Variable types

Two ways to create variables

In defining a command such as - or for that matter any other procedure which requires an input - we come across a way in which a name can be assigned to an object without the use of make. There are, then, at least two different ways in which variables may be created in LOGO.

  1. The command make can be used to associate a name with a thing.

  2. When a procedure accepts an object as an input, that object is automatically associated with a name.

But this difference in the setting up of variables is not merely a matter of technique. Along with it goes a considerable difference in the status of the two different types of variable created.

When an input to a procedure is assigned a name, this is a temporary expedient adopted only to guarantee that the input is processed correctly according to the instructions. For this reason, as soon as the procedure has carried out all of its instructions, the name is immediately discarded.

It is easy enough to check that this is indeed the case. First define, as before, using :times to identify the input variable name. i.e:

to :times
repeat :times [print [ ] ]

and then call the procedure with whatever input you like - e.g. type 5.

As soon as has displayed on screen the appropriate number of blank lines to match your input, straightway type print :times (or equivalently print thing "times) to see whether you can access the input variable and discover its value. You cannot. You will be told THERE IS NO NAME TIMES (or TIMES HAS NO VALUE). In other words, the variable no longer exists.

Global versus local variables

An input name used by a procedure is rather like a cloakroom tag. You might, of course, have your own label on your coat which helps you to recognize it. As far as the cloakroom attendant is concerned, however, your coat is the thing that hangs on the peg that corresponds to tag J23. When later on there is an umbrella on the peg, that becomes J23. When there is nothing on the peg, the tag J23 is out of business. A name set up in a procedure definition and a cloakroom tag are only of real interest to those directly involved. No-one else needs to know about them. The usual way for programmers to talk about such a state of affairs is to say that the names assigned to procedure inputs in LOGO are names for local variables. A local variable is accessible only by the procedure which creates it or by sub-procedures which that procedure may call. In other words, it is only available when its parent procedure is running.

Variables created using the command make are, by contrast, always available - both to the user at toplevel and to any procedure. They form part of the general LOGO environment. Variables created with make behave as global variables. This is true whether make is itself invoked at toplevel - by the user typing an instruction at the keyboard - or invoked in an instruction within a procedure.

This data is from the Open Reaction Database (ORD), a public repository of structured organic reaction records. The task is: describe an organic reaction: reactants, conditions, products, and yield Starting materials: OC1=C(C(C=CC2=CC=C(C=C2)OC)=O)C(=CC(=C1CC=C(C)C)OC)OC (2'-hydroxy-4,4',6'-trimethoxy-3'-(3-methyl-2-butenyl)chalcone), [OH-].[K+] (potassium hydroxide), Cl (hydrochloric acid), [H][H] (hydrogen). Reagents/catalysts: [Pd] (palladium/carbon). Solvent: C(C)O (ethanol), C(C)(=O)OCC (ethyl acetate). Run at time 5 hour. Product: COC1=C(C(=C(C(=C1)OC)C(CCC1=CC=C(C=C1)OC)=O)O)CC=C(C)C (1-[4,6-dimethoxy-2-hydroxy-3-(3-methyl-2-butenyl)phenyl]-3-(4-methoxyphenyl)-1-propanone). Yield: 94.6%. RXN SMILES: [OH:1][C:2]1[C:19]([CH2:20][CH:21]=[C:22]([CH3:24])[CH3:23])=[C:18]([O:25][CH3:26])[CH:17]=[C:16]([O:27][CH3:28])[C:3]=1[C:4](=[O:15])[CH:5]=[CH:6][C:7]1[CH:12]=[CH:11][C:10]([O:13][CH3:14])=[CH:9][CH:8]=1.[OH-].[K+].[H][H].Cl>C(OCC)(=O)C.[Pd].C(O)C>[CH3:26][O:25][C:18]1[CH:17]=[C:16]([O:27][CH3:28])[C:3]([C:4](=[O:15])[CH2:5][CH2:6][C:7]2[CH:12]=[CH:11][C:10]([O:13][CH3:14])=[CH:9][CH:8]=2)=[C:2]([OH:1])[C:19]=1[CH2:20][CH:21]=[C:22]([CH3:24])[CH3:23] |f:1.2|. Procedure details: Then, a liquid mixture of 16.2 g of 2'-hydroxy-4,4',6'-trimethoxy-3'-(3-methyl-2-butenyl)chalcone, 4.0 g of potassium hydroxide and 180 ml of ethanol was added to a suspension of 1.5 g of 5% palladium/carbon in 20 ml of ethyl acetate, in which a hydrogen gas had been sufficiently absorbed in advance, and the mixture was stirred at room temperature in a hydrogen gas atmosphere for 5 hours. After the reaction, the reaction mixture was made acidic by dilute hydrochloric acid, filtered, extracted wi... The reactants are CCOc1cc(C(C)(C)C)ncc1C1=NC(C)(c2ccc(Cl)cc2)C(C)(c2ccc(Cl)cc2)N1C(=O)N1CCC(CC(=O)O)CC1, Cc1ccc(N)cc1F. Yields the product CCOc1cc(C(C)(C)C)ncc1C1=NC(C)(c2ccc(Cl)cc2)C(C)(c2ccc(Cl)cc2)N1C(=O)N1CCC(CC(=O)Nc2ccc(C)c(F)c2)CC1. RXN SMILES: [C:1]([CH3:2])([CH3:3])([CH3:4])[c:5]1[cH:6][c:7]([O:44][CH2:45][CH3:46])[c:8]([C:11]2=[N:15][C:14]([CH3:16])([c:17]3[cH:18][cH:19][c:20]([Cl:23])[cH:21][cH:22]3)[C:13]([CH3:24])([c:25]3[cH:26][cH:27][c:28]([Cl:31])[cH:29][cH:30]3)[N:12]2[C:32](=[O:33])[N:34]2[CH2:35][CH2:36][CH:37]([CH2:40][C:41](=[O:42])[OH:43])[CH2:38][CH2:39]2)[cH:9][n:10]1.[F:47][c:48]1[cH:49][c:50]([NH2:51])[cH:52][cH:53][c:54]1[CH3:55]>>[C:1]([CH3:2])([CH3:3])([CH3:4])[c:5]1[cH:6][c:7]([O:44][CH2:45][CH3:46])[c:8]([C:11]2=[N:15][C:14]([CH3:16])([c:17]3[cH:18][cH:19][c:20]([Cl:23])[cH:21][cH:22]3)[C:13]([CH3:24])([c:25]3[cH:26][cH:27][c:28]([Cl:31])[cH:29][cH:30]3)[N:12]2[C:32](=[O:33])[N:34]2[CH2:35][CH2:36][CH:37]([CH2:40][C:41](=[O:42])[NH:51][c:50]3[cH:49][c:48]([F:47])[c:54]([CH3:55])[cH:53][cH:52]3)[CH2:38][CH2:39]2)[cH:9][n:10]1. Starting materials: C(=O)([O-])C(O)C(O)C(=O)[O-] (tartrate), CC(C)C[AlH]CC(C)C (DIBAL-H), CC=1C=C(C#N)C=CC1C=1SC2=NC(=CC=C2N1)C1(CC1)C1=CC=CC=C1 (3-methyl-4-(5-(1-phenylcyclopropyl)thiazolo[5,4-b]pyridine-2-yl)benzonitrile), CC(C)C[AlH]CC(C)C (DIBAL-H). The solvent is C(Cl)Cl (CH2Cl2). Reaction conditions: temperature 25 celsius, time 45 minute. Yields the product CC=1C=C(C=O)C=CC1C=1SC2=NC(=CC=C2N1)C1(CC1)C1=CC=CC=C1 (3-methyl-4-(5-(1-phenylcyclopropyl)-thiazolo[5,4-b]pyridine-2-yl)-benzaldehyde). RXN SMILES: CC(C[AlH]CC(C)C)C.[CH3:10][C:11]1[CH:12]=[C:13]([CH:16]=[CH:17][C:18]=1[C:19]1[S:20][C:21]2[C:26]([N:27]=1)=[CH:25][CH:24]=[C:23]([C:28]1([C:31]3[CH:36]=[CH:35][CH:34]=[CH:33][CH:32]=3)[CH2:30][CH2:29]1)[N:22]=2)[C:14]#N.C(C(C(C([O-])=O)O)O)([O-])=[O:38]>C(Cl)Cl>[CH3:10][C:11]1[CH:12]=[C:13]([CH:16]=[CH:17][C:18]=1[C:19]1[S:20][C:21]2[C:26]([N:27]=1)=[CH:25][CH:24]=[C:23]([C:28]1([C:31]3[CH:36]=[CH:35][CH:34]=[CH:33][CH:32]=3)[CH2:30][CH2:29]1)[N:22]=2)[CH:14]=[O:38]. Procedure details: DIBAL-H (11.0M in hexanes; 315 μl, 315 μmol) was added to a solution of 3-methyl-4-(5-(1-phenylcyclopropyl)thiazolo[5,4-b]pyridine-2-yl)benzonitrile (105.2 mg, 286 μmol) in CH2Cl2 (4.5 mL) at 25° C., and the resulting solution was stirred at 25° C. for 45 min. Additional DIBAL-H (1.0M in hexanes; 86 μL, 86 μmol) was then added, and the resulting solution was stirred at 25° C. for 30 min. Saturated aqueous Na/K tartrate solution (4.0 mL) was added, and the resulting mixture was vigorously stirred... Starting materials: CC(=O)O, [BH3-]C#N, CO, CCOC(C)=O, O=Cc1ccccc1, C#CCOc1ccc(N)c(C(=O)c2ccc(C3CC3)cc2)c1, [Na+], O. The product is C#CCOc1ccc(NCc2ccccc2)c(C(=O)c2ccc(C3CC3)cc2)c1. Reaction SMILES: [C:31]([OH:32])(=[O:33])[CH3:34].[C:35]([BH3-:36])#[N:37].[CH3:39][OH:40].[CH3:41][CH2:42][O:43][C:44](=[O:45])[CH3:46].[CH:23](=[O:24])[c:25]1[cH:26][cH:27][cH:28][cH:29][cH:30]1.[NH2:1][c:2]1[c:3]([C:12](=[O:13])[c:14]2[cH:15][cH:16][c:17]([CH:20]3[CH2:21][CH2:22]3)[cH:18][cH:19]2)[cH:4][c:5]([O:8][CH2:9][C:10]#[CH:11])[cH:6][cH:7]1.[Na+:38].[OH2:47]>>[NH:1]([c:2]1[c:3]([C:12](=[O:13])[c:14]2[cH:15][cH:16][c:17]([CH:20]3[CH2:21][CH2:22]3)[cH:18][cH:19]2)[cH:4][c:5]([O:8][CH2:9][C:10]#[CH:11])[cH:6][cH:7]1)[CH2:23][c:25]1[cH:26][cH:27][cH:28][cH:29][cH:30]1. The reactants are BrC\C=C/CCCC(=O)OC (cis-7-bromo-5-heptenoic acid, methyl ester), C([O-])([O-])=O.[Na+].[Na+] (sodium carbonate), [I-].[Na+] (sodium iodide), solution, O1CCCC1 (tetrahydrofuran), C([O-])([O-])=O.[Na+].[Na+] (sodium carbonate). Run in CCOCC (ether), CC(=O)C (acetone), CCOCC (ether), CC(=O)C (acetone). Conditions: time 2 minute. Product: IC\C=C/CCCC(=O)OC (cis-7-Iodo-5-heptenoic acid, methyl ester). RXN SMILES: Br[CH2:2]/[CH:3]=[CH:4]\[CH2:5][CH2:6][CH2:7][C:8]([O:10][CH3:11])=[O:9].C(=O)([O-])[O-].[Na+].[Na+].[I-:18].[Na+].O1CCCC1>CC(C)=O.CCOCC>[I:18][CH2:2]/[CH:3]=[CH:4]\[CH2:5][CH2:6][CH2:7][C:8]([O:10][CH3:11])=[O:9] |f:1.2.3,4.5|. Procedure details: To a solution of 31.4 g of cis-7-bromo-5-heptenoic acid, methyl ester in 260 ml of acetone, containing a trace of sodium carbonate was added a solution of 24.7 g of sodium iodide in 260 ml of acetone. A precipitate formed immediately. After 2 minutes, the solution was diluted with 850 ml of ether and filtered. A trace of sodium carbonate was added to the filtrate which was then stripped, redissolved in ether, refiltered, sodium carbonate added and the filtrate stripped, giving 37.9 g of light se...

Another way to create local variables

Setting up variable names to identify the inputs to procedures is, as it happens, not the only in which local variables can be created. The command local may be used inside a procedure with a variable name as its input, e.g:

local "junk

In using this command, you declare that the "junk will be known as a variable name only within the current procedure (or procedures called by it). "junk is, in this respect, just like an input variable name.

The existence of local variables has implications for the behaviour of make. We noted above that variables created by make are global variables. This remains true. But when make is used within a procedure and takes as its first input the name of a pre-existing local variable - i.e. either an input variable or a variable which has been introduced with the command local - this variable remains local. In other words, make may change the value of an existing variable but it cannot change its status.

It is not difficult to subvert the new flexibility of, for example, by changing the definition to:

to :times
 make "times 2
 repeat :times [print [ ] ]

Although the consequences of the change seriously affect the workings of, this particular use of make does not set up a new global variable "times. It sabotages merely by altering the value of the local variable which is initially set up when the procedure begins to run.

Keeping local and global variable names distinct

The distinction between local and global variables is not difficult to grasp, but the side effects which follow from the distinction can sometimes cause confusion. Because local and global variables are of different status, LOGO is quite happy for the same word to be used at the same time for both a global name and a local name. There is nothing stopping you defining as we did above and at the same time setting up a global variable "times using the command make at toplevel (or even in another procedure). Try it, and see what happens when you change the value of the global variable "times and the value of the input to

While LOGO has no problem keeping the two variable names "times (and the two associated values) quite separate in its own mind, you might not be so successful in your own, especially in more convoluted situations. The best advice, therefore, is not to take advantage of LOGO's permissiveness but try to keep your global variable names distinct from the local variable names which you set up in defining procedures.

Ron Brasington
Department of Linguistic Science
The University of Reading